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Insurance premiums increase while extreme weather conditions become more frequent



Updated

November 08, 2018 11:16:28

Owners and residential property companies are likely to face higher insurance premiums after a new actuarial index warns of an increase in financial risks from extreme weather events.

Key points:

  • Climate index that is updated every season
  • Developed with regulators and natural hazard scientists using national data
  • Potential losses from coastal erosion are estimated at $ 88 billion, except land values

The Australian Actual Climate Index monitors risk factors such as elevated sea levels, droughts, fires, cyclones, floods and extreme temperatures as more and more often as growing evidence of climate change.

The index, developed by the leading actuary and director of Finiti Consulting, Tim Andrev, warns of the frequency of extreme conditions this fall was higher than the historical extreme in the autumn between 1981 and 2010.

"It's fair to say that this is quite a new area for everyone and you can imagine special insurers who are worried that they have to charge adequate risk premiums they are taking," Andrev told AB's AM program.

"The index clearly shows that we have an increase in the incidence of extreme events, and over time it could be expected that many people in the areas of the northeast and flood areas will face some increase in the premium.

"One of the challenges for us is to make sure we build real estate in the right places so as to reduce the impact in the future."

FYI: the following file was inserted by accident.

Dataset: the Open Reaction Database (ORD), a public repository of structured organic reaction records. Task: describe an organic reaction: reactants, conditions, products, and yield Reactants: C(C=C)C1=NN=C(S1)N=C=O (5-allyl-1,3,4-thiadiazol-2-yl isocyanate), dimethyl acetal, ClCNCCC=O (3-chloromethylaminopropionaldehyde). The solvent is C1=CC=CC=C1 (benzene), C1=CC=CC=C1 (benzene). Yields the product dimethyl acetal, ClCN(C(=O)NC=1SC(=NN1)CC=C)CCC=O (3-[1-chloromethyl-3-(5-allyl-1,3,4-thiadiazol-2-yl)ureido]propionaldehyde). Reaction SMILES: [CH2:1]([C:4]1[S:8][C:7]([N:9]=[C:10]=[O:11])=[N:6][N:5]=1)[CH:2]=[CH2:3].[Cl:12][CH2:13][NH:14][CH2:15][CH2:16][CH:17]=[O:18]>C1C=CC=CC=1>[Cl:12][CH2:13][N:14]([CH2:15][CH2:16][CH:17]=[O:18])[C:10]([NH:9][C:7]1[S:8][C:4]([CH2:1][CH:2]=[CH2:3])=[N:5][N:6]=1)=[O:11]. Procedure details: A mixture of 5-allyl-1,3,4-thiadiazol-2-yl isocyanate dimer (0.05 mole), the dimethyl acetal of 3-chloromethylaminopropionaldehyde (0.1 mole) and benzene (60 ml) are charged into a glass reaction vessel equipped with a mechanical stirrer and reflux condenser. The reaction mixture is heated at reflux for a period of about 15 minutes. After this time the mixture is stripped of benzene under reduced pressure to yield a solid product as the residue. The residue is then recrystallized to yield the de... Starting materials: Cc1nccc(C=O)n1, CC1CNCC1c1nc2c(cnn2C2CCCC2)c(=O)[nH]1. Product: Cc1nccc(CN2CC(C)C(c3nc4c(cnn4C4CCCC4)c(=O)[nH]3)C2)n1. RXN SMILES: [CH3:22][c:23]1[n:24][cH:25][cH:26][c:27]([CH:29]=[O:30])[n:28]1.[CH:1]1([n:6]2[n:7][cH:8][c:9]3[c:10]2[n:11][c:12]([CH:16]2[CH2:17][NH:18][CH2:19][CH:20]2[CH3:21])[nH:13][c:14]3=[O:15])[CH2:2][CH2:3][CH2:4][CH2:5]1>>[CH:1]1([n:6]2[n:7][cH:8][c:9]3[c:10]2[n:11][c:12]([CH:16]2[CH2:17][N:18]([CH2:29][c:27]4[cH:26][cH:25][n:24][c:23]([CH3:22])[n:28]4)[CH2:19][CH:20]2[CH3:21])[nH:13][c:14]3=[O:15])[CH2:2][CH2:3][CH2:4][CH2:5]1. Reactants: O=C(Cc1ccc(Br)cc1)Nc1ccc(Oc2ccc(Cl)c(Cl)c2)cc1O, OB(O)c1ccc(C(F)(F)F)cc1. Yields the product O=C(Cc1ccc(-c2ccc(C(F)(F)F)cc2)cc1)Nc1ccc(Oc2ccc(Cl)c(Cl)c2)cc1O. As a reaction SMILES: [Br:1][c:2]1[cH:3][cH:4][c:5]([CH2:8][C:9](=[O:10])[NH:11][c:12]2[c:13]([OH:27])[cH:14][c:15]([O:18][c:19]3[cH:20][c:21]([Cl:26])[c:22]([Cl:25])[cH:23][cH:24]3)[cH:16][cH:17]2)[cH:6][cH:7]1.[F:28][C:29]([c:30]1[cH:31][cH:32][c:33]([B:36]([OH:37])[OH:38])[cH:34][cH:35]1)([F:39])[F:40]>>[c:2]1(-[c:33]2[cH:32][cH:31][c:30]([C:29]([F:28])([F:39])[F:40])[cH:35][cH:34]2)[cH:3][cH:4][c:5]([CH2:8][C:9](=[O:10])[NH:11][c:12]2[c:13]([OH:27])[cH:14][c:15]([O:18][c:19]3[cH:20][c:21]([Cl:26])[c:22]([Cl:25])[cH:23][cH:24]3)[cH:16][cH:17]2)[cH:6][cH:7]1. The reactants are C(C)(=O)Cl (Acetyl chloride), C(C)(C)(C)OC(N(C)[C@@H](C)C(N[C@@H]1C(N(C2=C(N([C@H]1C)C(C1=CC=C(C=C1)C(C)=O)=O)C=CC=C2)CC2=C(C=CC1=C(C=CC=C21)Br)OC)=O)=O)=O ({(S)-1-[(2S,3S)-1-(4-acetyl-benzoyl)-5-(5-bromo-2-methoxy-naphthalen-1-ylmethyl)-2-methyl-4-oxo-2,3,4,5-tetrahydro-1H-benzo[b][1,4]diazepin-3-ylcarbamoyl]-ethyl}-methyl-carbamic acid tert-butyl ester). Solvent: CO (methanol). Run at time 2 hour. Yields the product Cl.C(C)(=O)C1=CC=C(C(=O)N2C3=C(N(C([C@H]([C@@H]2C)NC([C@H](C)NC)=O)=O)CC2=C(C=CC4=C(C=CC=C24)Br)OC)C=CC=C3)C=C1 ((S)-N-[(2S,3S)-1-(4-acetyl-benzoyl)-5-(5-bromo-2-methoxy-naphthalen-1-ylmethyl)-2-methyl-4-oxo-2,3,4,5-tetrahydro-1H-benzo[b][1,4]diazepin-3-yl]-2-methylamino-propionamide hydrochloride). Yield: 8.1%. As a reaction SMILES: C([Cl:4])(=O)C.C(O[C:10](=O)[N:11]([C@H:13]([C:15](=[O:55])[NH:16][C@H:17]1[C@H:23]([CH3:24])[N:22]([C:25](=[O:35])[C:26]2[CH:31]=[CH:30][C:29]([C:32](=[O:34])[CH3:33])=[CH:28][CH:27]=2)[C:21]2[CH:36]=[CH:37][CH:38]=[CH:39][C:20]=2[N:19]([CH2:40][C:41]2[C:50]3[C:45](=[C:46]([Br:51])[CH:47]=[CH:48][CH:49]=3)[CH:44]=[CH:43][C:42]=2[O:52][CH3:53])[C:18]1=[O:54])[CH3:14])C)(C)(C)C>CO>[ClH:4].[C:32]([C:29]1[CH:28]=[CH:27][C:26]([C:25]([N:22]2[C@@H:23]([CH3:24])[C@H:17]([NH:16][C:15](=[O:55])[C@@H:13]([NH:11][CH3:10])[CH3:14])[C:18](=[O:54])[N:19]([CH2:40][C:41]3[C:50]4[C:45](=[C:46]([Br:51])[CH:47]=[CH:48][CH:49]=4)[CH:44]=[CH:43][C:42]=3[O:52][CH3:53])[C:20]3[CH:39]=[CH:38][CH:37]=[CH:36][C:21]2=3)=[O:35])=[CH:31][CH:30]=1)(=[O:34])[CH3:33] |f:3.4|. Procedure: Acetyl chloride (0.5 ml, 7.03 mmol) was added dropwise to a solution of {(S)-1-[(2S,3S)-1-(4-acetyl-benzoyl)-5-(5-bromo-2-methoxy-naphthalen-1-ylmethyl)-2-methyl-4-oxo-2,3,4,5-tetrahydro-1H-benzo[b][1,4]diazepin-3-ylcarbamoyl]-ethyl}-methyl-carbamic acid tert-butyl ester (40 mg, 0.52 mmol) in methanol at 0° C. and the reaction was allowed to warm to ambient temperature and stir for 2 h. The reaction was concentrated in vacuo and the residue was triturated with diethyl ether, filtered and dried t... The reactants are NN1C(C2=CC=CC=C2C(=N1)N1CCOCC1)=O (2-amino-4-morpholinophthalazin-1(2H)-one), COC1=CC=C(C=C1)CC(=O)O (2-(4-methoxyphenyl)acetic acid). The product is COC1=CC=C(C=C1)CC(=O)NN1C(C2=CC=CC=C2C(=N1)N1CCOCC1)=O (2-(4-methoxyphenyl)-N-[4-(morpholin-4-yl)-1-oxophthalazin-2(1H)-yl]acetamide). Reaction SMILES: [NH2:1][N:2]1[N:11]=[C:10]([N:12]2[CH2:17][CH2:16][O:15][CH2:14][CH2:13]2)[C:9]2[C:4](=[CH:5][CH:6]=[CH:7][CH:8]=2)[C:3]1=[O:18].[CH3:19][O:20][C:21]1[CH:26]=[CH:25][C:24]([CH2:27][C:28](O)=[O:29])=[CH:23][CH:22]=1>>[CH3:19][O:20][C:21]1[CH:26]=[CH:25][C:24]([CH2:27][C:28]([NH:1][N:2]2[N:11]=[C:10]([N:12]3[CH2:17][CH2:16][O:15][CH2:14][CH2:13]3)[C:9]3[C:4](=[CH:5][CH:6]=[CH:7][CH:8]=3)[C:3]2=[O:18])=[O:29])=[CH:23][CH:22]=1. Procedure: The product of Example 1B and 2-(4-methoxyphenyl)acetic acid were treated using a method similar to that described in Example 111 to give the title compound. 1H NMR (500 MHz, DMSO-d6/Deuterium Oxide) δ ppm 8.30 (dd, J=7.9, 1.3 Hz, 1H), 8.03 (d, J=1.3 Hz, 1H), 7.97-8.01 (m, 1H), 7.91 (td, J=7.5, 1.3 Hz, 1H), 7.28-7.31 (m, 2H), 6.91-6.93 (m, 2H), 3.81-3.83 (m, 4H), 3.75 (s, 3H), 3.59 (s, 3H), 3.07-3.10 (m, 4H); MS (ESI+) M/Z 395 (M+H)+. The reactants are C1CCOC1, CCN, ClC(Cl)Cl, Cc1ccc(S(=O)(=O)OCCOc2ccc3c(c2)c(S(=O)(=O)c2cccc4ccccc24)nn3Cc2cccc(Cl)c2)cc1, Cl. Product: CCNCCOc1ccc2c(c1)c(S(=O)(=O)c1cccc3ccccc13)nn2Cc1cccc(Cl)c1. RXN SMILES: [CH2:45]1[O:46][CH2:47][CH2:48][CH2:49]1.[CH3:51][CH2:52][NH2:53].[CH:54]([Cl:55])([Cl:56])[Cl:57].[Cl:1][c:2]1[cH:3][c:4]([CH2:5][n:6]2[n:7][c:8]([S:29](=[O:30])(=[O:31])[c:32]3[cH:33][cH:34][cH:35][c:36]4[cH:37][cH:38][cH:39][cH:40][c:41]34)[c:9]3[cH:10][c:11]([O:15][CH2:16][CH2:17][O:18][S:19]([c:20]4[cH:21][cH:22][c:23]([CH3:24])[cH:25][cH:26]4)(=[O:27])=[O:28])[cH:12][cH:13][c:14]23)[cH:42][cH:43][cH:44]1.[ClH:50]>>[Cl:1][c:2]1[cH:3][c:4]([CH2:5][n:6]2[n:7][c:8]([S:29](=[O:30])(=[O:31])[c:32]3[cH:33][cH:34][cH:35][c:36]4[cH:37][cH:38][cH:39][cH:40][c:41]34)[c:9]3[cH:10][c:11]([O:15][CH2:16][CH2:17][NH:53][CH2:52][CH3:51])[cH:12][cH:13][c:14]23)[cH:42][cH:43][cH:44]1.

The Australian Prudential Control Agency (APRA), which oversees banks and insurers, warned last year that the risks of climate change are "predictable, material and effective".

APRA Executive Director Geoff Summerhaies said this index is an important step towards a cross-industry standard for detecting the risks of extreme weather events and implications for business, consumers, developers and governments.

"We believe this initiative is a positive step towards helping regulated entities understand and manage the potential impact of climate risks on their business," Summerhaies said.

The index – to be updated quarterly and supported by the Bureau of Meteorology and CSIRO – is based on similar indexes currently used in Canada and the United States.

Executive Director of Actuarial Institute Elaine Grace said the index is "the first step" because actuaries are developing more explicit climate risk measures.

"We hope to build this index by adding risk data, such as property damage and health statistics, to understand the relationship between extreme weather and risk, enabling explicit risk indexes to develop," Grace said.

The index contributes to concerns about future climate change losses after the Climate Institute warned in 2016 that the potential damage from offshore erosion is estimated at $ 88 billion, excluding land value.

The index was developed in consultation with regulators and scientists of natural hazard with data collected at the national level and grouped in twelve climatically similar reasons.

Tim Andrevs is eager to stay away from the cynicism policy on climate change, but hopes that moving toward greater awareness will not be overshadowed by the clutches of climate change.

"It's an inevitable risk with these problems. I am often disappointed with politics and I hope this message is not lost."

Topics:

business-economic and financial,

insurance,

climate change,

Australia

First published

November 08, 2018 10:42:08


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